By Prof. Wolfgang H. Thome, Ph.D., ETN Africa Correspondent
Kenya President Uhuru Kenyatta, while addressing the UN Summit in New York earlier in the week, blamed the suspension of flights by Kenya Airways on what he called a ‘stark warning from the WHO [World Health Organization],’ laying the blame on the door of the World Health Organization for the mixed signals sent out at the time and the in part contradicting statements made by senior officials.
With Gulf airlines and main African rival Ethiopian Airlines continuing to serve the Ebola-affected West African countries, Kenya Airways has foregone major revenue, leaving the traffic to competitors which were not as scrupulous, nor had come under the sort of public pressure which was applied on Kenya Airways’ management by a social media campaign at the time in a raging storm of hysteria.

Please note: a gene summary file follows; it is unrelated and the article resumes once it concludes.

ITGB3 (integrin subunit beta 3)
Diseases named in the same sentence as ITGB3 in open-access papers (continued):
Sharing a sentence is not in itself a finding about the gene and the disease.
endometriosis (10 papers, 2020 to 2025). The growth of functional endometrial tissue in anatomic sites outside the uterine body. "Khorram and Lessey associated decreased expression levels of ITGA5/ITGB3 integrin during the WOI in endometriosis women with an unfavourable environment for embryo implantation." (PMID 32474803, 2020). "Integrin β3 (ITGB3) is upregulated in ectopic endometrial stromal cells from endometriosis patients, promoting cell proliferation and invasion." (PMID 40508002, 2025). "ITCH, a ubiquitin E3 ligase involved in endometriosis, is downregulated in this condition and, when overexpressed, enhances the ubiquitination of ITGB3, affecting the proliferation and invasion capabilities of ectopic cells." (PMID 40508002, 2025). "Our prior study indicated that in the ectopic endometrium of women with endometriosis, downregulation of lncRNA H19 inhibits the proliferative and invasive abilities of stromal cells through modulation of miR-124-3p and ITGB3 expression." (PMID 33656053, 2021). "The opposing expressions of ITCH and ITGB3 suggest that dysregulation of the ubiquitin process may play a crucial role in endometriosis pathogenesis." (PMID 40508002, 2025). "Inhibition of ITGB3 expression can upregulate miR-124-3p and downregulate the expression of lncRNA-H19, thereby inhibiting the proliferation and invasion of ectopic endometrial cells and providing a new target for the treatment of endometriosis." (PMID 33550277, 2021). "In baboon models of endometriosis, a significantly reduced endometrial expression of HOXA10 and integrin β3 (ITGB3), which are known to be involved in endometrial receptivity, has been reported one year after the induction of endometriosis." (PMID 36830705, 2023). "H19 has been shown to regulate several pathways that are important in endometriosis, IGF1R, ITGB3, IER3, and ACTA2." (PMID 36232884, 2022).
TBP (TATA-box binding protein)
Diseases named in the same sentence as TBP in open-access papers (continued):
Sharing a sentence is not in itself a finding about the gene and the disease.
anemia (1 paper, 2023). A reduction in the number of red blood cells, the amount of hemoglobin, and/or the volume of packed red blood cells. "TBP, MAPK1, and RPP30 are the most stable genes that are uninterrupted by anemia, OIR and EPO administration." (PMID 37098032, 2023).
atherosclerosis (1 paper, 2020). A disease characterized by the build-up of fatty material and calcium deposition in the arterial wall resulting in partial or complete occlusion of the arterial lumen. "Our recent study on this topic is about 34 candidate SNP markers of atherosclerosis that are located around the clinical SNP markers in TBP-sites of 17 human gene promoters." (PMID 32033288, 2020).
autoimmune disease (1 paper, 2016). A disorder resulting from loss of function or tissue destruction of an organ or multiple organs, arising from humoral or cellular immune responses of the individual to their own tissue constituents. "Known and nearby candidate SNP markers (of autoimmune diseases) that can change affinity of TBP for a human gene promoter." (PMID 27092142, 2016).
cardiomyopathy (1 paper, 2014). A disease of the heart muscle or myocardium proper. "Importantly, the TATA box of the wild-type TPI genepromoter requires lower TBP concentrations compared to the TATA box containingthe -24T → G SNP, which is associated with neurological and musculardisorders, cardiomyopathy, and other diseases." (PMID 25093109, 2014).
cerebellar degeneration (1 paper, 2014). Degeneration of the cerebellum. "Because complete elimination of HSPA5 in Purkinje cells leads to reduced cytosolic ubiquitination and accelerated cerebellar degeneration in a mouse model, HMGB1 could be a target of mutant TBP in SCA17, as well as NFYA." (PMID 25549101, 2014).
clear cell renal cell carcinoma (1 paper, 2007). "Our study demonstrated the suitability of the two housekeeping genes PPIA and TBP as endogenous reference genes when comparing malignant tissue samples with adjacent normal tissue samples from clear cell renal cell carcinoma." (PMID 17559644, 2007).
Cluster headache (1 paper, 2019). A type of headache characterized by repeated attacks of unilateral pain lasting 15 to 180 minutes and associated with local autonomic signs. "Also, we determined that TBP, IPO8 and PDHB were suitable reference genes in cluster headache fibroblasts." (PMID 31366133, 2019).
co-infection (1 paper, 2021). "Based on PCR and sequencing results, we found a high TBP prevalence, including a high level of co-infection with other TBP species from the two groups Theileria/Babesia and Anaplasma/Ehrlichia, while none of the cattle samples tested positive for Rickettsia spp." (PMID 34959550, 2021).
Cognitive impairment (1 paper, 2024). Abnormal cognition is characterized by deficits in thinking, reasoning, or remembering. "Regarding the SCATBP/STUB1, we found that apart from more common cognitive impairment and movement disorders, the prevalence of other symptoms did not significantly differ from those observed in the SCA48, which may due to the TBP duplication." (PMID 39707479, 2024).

The presidential statement then went on to say that there never was an intention to harm the affected countries and their economies by cutting flight links and that ‘once appropriate measures had been put into place’ flights would resume.
It is understood that Kenya Airways is presently studying the options to restore flights while at the same time ensuring that the virus cannot spread into Kenya or beyond, something which thankfully has not happened with any of the traffic uplifted by other airlines since Kenya Airways had pulled out of Monrovia and Conakry.
The announcement, however, is also expected to once again bring out the sentiments of Twitter and Facebook users who will no doubt already overnight start to voice their opinions, and it remains to be seen if common sense prevails or if fearful hysteria once again carries the day.
The WHO has repeatedly stated that only individuals who show signs of suffering from Ebola can pass on the virus ,and checks at the airports across West Africa are now in place to monitor and check passengers for exactly such visible symptoms.